What is Emotionally Focused Couples Therapy?

BY: GLPG therapist Harper West, MA, LLP, EFCT-Trained Psychotherapist

 

Couples usually come into therapy with these common complaints:

1) We don’t communicate well.

2) We repeat the same arguments or behaviors over and over again.

3) We’re not close, connected or “in love anymore.”

 

Emotionally Focused Couples Therapy (EFCT) is a very effective way to address these concerns because it focuses on the deeper emotional causes of feeling distant or disconnected or from excessive conflict.

 

EFCT is a structured approach to couples therapy formulated in the 1980’s and is usually short term (8-20 sessions). It is based on research on adult attachment and bonding. A substantial body of research now exists and shows that with EFCT 90-75% of couples move from distress to recovery and approximately 90% show significant improvements.

 

How Does EFCT Work?

Unlike individual psychotherapy, EFCT addresses the specific relationship issues between partners. Although it can be helpful to work on issues from childhood or previous relationships to bring insight or understanding to a person, EFCT is an experiential therapy, meaning it works to change how couples emotionally experience each other right in therapy  and to take that new experience out into the world.

 

The most common pattern of relating is one of pursue-withdraw or criticize-defend. With EFCT couples learn to identify their pattern when it happens (in and out of therapy), understand surface emotions and behaviors (usually anger or withdrawing), then deeper emotions (fear, loneliness, sadness, disappointment, etc. ) and attachment fears (“Does she love me?” “Am I good enough for him?” “I can never get it right with her.”, etc).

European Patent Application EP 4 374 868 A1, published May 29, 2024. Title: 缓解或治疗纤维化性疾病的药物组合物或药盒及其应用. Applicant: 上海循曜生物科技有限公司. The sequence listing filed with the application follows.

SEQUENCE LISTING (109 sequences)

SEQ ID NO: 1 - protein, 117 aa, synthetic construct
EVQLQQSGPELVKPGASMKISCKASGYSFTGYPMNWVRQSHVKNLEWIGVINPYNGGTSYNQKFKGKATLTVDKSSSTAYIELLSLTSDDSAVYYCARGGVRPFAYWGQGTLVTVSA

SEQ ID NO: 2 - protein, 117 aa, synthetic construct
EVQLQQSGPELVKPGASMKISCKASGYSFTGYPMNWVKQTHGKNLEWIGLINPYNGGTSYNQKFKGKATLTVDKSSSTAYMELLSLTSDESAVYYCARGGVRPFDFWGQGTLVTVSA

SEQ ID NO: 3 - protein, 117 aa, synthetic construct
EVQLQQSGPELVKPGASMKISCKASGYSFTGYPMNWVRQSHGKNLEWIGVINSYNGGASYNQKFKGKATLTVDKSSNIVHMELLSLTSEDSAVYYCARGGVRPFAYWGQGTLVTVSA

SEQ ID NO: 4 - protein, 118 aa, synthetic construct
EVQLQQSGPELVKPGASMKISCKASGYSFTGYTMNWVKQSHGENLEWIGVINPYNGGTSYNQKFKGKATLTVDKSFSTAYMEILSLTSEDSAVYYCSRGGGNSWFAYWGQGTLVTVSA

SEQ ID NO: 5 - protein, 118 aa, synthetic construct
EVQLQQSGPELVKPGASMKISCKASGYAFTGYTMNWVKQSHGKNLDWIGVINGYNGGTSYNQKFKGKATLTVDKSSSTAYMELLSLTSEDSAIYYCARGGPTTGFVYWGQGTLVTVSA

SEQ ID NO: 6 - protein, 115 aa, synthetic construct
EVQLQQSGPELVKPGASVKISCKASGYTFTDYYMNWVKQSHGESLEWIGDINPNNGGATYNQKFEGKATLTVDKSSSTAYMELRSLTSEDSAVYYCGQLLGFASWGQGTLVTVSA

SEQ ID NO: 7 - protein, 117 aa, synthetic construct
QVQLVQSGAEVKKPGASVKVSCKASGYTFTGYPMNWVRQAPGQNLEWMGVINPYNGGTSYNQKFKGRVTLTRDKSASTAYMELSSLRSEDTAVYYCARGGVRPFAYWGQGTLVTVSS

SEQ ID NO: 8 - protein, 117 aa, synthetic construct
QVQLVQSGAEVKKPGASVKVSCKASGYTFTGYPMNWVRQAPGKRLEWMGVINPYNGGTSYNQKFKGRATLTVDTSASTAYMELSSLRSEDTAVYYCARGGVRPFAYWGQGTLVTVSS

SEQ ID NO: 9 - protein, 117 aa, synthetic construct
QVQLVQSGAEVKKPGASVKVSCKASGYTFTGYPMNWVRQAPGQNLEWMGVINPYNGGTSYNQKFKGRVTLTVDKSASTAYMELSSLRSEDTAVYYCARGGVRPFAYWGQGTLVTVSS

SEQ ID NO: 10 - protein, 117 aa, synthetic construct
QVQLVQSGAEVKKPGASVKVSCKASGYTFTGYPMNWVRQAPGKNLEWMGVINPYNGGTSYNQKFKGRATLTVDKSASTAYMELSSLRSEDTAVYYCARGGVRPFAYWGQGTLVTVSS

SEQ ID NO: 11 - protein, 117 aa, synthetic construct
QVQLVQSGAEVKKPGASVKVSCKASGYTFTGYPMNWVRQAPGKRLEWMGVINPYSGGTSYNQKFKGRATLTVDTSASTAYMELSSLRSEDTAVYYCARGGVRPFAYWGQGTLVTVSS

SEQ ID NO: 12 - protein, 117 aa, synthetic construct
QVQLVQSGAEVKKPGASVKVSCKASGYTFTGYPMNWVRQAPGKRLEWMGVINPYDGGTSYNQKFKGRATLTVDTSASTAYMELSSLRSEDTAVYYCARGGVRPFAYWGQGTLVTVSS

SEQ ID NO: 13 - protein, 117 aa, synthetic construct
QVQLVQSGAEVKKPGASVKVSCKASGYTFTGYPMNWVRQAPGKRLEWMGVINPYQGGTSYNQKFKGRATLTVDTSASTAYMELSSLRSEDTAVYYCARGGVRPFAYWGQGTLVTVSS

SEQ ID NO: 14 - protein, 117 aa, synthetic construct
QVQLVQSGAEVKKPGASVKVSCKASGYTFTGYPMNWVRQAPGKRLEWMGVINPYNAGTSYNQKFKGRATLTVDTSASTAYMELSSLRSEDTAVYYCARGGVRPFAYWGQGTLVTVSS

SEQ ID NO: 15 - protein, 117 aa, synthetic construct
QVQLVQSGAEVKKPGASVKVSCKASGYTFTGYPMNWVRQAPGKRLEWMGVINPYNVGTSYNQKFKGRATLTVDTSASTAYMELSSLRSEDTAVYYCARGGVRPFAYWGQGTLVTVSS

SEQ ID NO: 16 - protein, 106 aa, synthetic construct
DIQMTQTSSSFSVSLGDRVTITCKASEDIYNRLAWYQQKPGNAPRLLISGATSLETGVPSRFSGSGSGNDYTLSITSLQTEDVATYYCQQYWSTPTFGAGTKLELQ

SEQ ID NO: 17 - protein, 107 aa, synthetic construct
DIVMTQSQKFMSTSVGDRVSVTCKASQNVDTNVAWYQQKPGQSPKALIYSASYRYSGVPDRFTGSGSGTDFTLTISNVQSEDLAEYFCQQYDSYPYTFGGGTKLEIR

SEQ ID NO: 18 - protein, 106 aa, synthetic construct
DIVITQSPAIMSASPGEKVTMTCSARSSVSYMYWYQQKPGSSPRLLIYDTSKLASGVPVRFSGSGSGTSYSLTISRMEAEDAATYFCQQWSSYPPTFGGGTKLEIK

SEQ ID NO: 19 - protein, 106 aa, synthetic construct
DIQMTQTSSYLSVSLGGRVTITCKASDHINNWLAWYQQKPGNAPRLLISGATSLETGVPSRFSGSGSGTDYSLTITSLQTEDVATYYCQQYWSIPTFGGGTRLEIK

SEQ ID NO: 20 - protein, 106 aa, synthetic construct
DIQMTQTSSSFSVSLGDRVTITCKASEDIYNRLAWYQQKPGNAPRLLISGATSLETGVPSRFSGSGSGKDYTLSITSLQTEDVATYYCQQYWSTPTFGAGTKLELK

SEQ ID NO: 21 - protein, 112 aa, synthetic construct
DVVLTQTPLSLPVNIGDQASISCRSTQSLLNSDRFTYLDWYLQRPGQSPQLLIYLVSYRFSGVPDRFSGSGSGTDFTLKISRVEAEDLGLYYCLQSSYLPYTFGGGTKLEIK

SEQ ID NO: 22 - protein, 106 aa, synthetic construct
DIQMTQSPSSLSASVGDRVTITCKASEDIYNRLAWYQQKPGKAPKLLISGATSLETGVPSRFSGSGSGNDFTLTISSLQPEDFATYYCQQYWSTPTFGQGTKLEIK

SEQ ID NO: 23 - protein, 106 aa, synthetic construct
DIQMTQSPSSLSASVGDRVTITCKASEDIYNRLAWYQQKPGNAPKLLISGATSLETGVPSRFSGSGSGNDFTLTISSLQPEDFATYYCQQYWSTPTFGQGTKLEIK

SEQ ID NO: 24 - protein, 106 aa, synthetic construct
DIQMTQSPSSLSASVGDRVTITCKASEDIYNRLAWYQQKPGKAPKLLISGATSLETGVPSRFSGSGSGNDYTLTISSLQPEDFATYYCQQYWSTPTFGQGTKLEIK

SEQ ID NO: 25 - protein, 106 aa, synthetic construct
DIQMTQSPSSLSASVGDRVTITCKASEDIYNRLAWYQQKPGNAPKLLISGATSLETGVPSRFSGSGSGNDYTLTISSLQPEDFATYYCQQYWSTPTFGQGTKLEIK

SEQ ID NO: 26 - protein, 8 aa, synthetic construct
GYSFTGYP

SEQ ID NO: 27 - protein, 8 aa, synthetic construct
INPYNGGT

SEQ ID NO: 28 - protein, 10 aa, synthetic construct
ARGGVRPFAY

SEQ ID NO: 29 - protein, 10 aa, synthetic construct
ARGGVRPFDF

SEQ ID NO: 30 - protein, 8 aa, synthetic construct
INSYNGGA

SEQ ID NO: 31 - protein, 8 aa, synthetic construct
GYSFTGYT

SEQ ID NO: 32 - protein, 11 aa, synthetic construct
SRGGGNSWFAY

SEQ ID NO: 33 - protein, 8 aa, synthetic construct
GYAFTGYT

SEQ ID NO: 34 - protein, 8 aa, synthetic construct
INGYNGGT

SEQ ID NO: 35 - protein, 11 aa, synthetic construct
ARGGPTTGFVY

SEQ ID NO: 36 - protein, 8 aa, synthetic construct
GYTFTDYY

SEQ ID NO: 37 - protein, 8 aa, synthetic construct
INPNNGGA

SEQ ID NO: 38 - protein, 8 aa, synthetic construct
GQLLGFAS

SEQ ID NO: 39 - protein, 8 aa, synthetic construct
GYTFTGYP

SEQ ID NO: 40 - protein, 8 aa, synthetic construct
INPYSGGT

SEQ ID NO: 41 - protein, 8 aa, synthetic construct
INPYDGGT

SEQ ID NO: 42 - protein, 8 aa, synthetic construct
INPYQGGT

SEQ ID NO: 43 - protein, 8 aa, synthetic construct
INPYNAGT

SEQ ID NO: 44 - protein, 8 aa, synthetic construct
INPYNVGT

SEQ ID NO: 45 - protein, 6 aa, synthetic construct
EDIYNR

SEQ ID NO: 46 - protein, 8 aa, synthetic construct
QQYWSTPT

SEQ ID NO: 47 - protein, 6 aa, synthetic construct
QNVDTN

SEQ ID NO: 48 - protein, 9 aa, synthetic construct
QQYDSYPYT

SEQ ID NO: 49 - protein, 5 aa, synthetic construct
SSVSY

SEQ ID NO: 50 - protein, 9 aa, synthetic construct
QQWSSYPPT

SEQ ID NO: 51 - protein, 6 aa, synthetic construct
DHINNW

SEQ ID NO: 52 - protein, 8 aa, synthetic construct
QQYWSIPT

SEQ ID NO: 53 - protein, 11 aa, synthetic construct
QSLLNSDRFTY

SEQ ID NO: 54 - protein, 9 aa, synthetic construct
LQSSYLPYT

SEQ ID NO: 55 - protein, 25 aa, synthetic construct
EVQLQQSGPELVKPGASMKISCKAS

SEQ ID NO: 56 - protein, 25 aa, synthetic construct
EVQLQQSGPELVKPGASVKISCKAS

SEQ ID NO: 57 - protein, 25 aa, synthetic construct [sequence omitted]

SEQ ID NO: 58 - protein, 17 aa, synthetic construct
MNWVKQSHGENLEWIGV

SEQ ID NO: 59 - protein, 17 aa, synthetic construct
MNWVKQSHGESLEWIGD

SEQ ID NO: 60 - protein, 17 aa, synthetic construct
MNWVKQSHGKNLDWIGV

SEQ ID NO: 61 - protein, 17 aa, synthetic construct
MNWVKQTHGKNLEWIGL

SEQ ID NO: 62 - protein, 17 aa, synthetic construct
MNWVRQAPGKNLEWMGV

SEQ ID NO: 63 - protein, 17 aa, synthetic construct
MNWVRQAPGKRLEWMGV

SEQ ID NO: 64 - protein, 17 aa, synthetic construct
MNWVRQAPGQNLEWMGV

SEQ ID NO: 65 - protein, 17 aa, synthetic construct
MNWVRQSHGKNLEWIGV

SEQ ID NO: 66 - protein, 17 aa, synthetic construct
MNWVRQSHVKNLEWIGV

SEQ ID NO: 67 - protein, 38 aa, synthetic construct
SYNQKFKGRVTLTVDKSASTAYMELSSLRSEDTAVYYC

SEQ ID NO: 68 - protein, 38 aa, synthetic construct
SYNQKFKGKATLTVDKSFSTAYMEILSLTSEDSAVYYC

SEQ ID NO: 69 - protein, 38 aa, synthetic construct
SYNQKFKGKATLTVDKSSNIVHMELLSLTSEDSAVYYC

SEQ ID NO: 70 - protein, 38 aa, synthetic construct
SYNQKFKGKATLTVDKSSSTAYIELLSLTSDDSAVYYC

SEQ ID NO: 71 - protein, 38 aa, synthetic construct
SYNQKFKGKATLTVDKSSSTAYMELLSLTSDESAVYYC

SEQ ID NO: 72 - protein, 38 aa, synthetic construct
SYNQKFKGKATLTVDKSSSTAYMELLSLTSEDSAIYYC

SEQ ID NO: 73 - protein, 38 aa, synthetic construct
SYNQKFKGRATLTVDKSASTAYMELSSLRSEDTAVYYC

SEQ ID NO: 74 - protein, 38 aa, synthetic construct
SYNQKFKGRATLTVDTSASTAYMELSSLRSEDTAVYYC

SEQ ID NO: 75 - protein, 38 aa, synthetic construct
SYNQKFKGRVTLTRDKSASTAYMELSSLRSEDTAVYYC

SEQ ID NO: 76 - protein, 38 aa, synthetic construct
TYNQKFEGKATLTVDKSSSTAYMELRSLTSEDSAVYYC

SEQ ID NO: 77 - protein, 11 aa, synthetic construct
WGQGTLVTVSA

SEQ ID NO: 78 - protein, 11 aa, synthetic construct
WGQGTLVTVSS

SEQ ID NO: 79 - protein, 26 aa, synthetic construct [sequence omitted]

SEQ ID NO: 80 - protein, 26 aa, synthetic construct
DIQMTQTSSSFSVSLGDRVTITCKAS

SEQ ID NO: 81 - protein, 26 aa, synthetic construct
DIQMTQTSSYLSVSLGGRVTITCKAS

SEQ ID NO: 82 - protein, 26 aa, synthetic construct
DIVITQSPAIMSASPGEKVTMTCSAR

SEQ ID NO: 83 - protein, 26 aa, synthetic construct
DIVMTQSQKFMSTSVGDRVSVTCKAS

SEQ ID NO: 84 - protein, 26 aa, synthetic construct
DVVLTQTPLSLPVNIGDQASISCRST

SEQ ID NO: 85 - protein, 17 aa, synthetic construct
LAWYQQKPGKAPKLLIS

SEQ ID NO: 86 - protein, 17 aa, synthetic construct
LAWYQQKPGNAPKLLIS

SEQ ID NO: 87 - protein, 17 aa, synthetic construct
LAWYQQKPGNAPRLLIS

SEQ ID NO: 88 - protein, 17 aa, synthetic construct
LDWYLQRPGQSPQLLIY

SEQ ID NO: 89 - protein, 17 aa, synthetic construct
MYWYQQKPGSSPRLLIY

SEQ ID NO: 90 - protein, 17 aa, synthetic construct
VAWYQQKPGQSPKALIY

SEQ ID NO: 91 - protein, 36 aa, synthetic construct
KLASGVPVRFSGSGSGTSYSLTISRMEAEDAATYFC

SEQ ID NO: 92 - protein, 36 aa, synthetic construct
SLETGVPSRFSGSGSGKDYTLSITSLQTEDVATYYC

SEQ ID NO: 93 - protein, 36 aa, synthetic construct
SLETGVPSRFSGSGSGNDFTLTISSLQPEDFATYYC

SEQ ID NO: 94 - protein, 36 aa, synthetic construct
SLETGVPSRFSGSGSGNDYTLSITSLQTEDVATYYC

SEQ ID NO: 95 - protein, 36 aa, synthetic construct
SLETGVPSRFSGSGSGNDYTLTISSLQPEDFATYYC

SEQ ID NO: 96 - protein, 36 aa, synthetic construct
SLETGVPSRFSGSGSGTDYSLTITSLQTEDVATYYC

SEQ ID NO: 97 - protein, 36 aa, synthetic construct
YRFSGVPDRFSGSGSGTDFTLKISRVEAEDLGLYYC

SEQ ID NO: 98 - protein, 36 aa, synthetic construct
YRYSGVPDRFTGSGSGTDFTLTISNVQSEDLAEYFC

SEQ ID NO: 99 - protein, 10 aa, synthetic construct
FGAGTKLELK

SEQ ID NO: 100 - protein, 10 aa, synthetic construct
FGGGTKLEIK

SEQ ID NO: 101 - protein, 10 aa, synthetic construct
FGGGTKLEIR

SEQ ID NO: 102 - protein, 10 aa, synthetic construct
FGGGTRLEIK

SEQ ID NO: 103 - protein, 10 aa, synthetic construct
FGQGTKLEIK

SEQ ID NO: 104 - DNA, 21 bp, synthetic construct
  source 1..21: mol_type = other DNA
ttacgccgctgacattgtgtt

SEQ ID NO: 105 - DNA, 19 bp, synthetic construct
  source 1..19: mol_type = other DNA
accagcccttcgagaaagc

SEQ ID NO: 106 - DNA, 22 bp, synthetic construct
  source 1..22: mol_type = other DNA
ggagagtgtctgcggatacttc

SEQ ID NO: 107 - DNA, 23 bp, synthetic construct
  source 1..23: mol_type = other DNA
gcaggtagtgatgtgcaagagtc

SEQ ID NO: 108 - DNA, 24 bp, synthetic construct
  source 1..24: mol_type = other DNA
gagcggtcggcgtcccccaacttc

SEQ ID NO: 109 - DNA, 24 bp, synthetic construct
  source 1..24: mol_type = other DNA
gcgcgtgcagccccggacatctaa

When couples learn to view their partners not as angry or withdrawing, but as fearful or lonely, new cycles of bonding interactions can occur and replace negative cycles. These positive cycles then become self-reinforcing and create permanent change. The relationship becomes a safe haven and a healing environment for both partners.

 

Other styles of relationship therapy tend to focus on cognitive-behavioral interventions — getting couples to think and change how they behave. However, these changes do not often last because the deeper emotional drives that cause the behaviors are not changed. EFCT can often be more effective because it delves into the deeper emotions that drive behavior.

 

Goals of Emotionally Focused Couples Therapy

  • To expand and re-organize key emotional responses – the music of the attachment dance.
  • To create a shift in partners’ interactional positions and initiate new cycles of interaction.
  • To foster the creation of a secure bond between partners.

 

Who Can Benefit from EFCT?

EFCT is being used with many different kinds of couples throughout the world. However, it works best in couples who are fully committed to making the relationship work and have reasonable levels of trust in each other. Couples experiencing emotional or physical abuse, active affairs, or active addictions are not recommended for EFCT.

 

RESOURCES:

For more information on EFCT go to www.iceeft.com

BOOKS:

“An Emotionally Focused Workbook for Couples,” by Veronica Kailos-Lilly and Jennifer Fitzgerald

“Hold Me Tight: Seven Conversations for a Lifetime of Love,” by Sue Johnson (developer of EFCT).

“8 Keys to Building Your Best Relationships,” by Daniel A. Hughes

 

YouTube:

Dr. Sue Johnson – How to Love Intelligently in the Age of Instant Gratification

https://www.youtube.com/watch?v=5Ejp4OAk7Oo&spfreload=10

YouTube: Dr. Sue Johnson and Dr. Ed Tronick on Adult Attachment

https://www.youtube.com/watch?v=a0IYQGXiJxw

 

Free PDF Summary:

“What to Expect in Couple Therapy”, by Harper West on

http://packleaderpsychology.com/resources/

 

Harper West, MA, LLP